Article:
A framework for research, monitoring, and conservation of the sagebrush biome is based on concepts of ecological resilience and resistance (R&R; sensu Chambers et al. 2017). Resilience is defined as the capacity for an ecosystem to recover when altered by pulses, like fire, and presses, like increasing temperatures. Resistance is defined as the capacity of an ecosystem to retain its fundamental structure and function when exposed to disturbances, such as invasive species (Chambers et al. 2017). To develop a model of R&R across the sagebrush biome, Chambers et al. (2017) investigated factors related to the occurrence of annual invasive grasses and frequency of disturbance. They documented that higher elevation sites with greater precipitation and cooler temperatures have greater soil nutrients and plant productivity and recover sooner after disturbance than lower elevation sites that tend to be drier and hotter. Biome-wide resilience and resistance tend to increase across a southwest to northeast gradient. However, there is measurable variation along this transect as resilience and resistance respond to changes in elevation (Table. 1). We will use these principles of ecological R&R and a sagebrush biome-wide geographic information systems (GIS) model to characterize our study areas and predict outcomes of socioeconomic resilience as a function of ecosystem health and various stressors in these areas (Table. 1).
Table 1. Summary of 39 study sites to evaluate socio-ecological systems in the sagebrush biome. Years of sage-grouse research conducted, nearest community, and percentage of each resistance & resilience (RR) category within each community region Low (L-RR), Medium (M-RR) and High (H-RR) Resistance and Resilence.
Atlantic Rim, WY
Baggs, Dixon, Rawlins, Savery WY
Baker City, OR
Bighorn Basin, MT
Box Elder County, UT
Grouse Creek and Park Valley, UT
Bully Creek, OR
Harper, OR and Vale, OR
Chapman Bench, WY
Cody, WY and Powell, WY
Clear Lake, CA
Klamath Falls, OR
Collett Creek, WY
Cow Lakes, OR
Jordan Valley, OR
Kemmerer, WY and Randolf, UT
Crocker's Point, WY
Juntura, OR and Crane, OR
Dry Creek, WY
Mountain View, WY
Kemmerer, WY and Lyman, WY
Hart Mountain, OR
Adel, OR (Plush too)
Jeffrey City, WY
Jeffrey City, WY
Little Muddy, WY
Kemmerer, WY and Lyman, WY
Massacre PMU, NV
Meadow Springs, WY
Lyman, WY and Mountain View, WY
Mud Lakes, WY
Lance Field, WY
Parker Mountain, UT
Polecat Bench, WY
Red Desert, WY
Seven Mile Hill , WY
Sheldon NWR, NV
Soldier Creek, OR
Jordan Valley, OR
Stewart Creek, WY
Trout Creeks, OR
Fields, OR - McDermitt, NV
Vya PMU, NV
Lakeview, OR (Adel, OR too)
YU Bench, WY
Meeteetse, WY and Cody, WY
Related, Current and Previous Work
Related, Current and Previous Work
While the basic biology and ecology of sage-grouse has been thoroughly studied (Knick and Connelly, editors 2011, Coates et al. 2021) as have several components of the larger sagebrush biome (Wisdom et al 2005, Doherty et al. 2022), efforts to link this knowledge base with socio-economic dimensions are sparse. Recent research efforts have focused on evaluating the biological and ecological outcomes of conservation actions to restore populations and vegetation communities. For example, the journal Rangeland Ecology and Management dedicated an entire issue (REM volume 70) to research evaluating the effects of conifer-removal to at-risk sagebrush ecosystem obligates (Miller et al. 2017). These evaluations provide an opportunity to begin examinations of socio-ecologic relationships of these actions, and ultimately quantify mutual benefit where it occurs.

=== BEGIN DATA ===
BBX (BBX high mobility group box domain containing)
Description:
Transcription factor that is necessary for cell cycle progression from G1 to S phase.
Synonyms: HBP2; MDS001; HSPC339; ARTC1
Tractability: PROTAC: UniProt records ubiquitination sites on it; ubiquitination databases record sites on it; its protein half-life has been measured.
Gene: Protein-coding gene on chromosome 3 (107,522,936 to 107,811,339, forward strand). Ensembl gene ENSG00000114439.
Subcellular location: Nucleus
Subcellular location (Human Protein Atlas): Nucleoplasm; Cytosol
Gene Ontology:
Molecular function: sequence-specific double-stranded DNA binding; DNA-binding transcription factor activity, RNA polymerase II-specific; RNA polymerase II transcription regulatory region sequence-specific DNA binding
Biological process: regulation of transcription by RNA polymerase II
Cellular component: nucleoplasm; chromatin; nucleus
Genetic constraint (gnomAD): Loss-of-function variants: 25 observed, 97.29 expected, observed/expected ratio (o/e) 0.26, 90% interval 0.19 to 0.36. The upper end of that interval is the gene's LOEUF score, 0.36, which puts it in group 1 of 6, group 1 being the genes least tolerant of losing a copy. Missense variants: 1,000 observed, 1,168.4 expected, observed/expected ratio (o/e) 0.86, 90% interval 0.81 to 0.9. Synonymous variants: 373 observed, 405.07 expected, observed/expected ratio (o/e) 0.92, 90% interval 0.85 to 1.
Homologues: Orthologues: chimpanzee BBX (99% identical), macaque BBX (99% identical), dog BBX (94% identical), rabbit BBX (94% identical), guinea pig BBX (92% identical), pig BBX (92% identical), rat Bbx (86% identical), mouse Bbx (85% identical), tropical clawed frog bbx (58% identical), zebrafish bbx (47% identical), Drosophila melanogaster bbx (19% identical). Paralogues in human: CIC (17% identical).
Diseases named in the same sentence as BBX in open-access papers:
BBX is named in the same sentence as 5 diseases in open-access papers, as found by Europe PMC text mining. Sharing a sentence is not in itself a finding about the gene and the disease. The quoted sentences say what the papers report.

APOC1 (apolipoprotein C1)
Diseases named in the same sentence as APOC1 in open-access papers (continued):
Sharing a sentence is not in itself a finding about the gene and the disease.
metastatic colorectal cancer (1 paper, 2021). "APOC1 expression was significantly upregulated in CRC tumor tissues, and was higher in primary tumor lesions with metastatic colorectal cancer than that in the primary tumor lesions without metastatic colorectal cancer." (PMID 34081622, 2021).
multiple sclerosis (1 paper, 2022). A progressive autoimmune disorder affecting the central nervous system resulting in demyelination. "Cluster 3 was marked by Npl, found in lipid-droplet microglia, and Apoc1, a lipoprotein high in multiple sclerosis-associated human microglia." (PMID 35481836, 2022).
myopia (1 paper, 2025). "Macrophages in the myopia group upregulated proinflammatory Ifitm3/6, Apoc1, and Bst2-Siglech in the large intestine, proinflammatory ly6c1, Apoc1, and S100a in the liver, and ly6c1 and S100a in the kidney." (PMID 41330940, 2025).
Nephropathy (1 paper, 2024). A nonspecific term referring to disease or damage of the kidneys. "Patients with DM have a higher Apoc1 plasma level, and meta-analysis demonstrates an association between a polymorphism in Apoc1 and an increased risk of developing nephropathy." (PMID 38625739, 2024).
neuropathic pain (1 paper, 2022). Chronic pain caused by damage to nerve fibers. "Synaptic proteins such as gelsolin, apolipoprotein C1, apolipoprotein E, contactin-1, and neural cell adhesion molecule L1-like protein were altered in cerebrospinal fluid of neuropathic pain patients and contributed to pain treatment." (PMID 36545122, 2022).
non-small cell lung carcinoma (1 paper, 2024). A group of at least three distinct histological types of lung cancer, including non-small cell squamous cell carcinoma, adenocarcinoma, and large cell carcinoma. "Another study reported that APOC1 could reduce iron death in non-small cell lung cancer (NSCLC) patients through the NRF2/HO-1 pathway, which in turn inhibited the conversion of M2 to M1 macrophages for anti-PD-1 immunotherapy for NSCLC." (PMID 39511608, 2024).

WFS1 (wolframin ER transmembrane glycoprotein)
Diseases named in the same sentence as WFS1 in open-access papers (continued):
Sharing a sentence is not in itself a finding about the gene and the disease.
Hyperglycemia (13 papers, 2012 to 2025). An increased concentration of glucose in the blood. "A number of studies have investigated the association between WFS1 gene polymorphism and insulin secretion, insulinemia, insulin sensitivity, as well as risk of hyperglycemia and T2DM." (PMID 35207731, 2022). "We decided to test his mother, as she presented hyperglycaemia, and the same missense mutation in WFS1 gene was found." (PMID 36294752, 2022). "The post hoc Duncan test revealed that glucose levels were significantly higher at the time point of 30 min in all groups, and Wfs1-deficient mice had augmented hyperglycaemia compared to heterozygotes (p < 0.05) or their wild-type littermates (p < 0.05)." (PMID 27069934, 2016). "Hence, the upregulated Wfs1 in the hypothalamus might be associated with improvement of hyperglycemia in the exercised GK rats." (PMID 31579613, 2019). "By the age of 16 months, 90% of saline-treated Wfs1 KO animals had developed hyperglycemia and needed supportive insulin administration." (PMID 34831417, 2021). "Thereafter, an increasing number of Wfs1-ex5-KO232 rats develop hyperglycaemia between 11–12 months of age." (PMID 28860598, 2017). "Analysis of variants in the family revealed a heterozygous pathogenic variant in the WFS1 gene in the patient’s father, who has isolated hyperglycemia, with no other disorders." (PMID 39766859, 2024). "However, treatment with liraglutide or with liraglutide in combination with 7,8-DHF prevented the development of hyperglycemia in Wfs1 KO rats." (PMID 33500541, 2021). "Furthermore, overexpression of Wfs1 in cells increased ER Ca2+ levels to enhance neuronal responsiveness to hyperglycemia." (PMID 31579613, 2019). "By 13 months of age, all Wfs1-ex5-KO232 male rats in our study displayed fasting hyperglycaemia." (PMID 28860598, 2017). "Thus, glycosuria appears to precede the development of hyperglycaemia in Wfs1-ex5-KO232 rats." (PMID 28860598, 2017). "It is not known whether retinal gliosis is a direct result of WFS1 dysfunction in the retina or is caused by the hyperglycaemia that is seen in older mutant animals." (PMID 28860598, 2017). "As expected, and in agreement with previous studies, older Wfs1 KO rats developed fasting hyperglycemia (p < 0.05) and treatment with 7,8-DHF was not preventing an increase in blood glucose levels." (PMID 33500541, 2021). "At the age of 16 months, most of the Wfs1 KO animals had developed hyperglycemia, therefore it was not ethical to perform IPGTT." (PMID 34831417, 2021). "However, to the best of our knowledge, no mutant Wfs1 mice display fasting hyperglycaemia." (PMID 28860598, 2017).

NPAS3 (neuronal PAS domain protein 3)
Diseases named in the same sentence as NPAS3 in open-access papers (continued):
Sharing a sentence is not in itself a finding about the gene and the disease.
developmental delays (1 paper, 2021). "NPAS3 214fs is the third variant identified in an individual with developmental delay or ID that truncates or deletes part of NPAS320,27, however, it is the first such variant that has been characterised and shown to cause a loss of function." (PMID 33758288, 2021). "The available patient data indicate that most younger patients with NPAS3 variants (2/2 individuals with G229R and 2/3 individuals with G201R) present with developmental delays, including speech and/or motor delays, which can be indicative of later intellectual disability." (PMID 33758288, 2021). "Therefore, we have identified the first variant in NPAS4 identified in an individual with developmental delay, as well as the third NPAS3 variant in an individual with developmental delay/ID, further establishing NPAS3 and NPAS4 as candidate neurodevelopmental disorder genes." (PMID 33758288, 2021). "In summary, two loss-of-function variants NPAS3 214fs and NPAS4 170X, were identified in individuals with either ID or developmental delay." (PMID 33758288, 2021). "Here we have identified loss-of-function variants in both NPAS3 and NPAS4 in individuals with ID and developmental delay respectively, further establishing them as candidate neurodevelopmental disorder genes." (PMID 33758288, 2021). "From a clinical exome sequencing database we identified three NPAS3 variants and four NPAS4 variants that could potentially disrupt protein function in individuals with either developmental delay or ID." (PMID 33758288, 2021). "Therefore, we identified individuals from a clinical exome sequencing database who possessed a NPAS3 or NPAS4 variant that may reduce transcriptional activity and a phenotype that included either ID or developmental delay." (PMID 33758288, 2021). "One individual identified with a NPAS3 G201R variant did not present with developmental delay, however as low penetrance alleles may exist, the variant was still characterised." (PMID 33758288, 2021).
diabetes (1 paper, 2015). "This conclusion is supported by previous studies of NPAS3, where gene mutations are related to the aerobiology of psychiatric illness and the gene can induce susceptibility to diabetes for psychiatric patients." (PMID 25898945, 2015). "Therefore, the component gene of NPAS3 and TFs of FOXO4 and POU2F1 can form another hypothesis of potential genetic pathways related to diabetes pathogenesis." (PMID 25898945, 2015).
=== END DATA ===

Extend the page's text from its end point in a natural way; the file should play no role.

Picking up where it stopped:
Limitations in primary productivity create the potential for strong competition between livestock and wildlife in sagebrush systems and stressors that limit livestock grazing have potentially profound influences on vegetation communities, wildlife populations and ecosystem health (Mosley and Brewer 2006). These feedback mechanisms create tight coupling within socio-ecological systems (SESs). Such feedbacks are strengthened further by industrial and exurban developments and the projected climatic shifts on the near horizon. Energy development and other extractive resource uses have both direct and indirect effects on ecosystem health. The direct effects of vegetation removal from oil and gas development reduced the available NPP by ~10 Tg (dry biomass) in the western US (Allred et al. 2015). Additionally, the total loss of livestock grazing capacity was approximately 5 million animal unit months, which is more than half the total amount currently available for grazing on Bureau of Land Management public land grazing allotments (Allred et al. 2015). These impacts are conveyed to other ecosystem services as this 60,000 km2 footprint further fragments available habitat for wildlife, reduces migratory pathways, and negatively affects space use and demography (Sawyer et al. 2009, Kirol et al. 2015; 2020). While the economic benefits of such industries may provide stability to rural communities, less is known about how community identity and security may be impacted. Evidence from previous energy booms suggests that energy dependent communities are supportive of energy development (Ramo and Behles 2014). After the “bust,” transitions away from energy development creates internal and external political conflicts that have implications in both the community’s collective identity and quality of life